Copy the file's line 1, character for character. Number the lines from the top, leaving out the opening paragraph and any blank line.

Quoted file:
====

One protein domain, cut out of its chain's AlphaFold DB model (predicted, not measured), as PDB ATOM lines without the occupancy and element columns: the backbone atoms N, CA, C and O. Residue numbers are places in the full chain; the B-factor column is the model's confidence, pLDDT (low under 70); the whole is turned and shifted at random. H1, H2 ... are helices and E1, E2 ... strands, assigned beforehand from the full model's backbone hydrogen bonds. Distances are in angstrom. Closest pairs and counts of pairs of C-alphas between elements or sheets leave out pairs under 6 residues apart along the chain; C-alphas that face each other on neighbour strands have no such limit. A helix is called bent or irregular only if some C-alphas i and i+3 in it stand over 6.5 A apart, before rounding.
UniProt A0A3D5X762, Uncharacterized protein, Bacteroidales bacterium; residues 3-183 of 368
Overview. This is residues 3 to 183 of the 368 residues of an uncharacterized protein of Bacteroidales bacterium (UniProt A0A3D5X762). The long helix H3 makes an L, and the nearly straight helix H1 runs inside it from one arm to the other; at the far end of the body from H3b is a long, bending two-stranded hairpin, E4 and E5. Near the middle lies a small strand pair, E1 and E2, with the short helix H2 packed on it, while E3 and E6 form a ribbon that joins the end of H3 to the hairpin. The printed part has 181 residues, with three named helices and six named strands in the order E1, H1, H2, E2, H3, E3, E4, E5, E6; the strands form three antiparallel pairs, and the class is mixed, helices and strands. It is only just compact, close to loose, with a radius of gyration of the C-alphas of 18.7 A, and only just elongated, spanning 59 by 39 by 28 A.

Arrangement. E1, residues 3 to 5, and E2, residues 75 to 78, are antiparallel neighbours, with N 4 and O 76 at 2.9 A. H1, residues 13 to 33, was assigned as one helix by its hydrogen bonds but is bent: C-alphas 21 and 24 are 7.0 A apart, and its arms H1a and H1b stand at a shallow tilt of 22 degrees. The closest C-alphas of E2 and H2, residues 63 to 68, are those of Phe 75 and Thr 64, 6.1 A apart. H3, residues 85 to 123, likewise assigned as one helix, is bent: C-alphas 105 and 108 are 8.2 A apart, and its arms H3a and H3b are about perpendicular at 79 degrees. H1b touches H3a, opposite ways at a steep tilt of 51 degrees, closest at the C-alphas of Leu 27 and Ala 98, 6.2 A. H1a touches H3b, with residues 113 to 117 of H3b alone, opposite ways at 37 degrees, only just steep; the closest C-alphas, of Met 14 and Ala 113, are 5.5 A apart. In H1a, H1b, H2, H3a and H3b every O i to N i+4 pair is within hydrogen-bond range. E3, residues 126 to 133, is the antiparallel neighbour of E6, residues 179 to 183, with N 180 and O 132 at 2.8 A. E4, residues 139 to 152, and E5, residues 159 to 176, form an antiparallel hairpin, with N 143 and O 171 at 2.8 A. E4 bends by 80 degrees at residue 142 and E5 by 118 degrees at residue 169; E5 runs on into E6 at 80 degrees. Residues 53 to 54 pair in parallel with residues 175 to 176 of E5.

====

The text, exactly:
UniProt A0A3D5X762, Uncharacterized protein, Bacteroidales bacterium; residues 3-183 of 368